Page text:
Main Article Content
JAK inhibitor, janus kinase, atopic dermatitis, psoriasis, alopecia areata, vitiligo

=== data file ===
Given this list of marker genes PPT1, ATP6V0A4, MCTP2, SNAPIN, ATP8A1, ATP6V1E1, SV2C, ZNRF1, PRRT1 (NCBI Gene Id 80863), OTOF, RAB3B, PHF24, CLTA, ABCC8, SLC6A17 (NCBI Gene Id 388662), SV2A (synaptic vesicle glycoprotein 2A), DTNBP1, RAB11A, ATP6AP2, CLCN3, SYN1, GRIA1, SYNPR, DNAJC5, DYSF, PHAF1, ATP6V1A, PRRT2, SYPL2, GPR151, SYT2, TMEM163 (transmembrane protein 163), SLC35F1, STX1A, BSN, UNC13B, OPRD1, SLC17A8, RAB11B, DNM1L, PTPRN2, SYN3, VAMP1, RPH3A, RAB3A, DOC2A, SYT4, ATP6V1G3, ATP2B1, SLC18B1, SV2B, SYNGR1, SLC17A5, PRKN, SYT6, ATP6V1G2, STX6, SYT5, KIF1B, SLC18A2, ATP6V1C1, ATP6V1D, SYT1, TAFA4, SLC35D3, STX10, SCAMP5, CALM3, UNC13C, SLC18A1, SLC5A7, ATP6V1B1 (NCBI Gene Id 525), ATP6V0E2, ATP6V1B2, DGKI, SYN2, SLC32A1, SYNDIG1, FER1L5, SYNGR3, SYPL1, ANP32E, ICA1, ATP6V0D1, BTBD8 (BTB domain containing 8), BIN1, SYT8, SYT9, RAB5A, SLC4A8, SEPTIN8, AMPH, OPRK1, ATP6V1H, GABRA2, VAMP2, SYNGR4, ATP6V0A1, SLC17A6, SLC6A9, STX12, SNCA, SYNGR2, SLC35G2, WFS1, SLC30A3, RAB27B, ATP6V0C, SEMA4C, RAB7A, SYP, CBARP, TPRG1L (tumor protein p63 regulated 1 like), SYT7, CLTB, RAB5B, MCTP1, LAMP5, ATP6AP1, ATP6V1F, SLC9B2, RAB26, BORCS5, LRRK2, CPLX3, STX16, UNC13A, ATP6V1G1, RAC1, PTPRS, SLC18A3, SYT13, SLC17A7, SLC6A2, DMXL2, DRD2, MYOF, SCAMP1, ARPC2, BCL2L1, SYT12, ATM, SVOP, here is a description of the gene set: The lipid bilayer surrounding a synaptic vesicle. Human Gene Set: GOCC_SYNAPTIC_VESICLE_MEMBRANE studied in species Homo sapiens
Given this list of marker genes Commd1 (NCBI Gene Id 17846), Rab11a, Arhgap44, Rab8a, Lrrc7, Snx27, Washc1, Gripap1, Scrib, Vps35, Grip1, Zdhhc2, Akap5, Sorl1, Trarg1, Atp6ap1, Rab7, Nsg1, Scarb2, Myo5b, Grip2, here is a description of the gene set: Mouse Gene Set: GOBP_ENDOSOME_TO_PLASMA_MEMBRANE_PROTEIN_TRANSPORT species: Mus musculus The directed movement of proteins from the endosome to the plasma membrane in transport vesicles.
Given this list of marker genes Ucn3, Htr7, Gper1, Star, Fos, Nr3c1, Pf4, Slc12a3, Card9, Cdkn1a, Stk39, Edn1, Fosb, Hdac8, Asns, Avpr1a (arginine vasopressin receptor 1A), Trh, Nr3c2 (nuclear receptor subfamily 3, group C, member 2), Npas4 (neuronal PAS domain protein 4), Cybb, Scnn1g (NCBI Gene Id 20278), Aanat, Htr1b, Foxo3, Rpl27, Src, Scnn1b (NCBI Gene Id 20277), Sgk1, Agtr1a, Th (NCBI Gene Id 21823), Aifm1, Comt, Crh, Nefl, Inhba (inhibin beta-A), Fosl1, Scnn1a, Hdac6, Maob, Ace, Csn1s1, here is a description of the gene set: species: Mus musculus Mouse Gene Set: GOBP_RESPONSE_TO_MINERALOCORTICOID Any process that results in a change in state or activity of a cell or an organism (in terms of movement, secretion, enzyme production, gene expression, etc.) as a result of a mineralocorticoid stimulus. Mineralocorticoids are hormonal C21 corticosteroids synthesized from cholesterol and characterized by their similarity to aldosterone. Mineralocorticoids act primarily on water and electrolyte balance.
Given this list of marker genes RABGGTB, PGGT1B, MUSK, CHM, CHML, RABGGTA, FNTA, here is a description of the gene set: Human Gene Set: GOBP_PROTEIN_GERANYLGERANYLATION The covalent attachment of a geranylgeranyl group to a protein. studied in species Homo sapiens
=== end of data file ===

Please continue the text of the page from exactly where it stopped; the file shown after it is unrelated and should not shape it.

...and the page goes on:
Janus kinases (JAKs) are non-receptor tyrosine kinases that work together with signal transducers and activators of transcription (STAT) proteins to form the JAK/STAT pathway. Together, this pathway is responsible for mediating a wide range of downstream cytokines and growth factors, and inhibition of various components of this pathway has been a major area of research focus in recent years. Each of the major enzymes of the family – which include JAK1, JAK2, JAK3, and Tyrosine Kinase 2 (TYK2) – or combinations of JAKs is responsible for its own set of most strongly-associated inflammatory mediators, and inhibition of specific JAKs or combination of JAKs can therefore also potentially allow for modulation of specific inflammatory factors and their associated conditions. To date, JAK inhibitors have particularly been studied in the treatment of atopic dermatitis (felt to be primarily driven by IL-4, IL-13, and IL-5), psoriasis (IL-12/IL-23), alopecia areata (IL-2, IL-15, and IFN-γ), and vitiligo (IL-15 and IFN-γ), given that these factors can all be found downstream of specific JAK/STAT pathways as shown in Figure 1. By providing a concise review of the inflammatory factors affected by each JAK, this article aims to support clinicians as they engage in the ever-growing body of research around the use of JAK inhibitors for potential treatment of dermatologic conditions.
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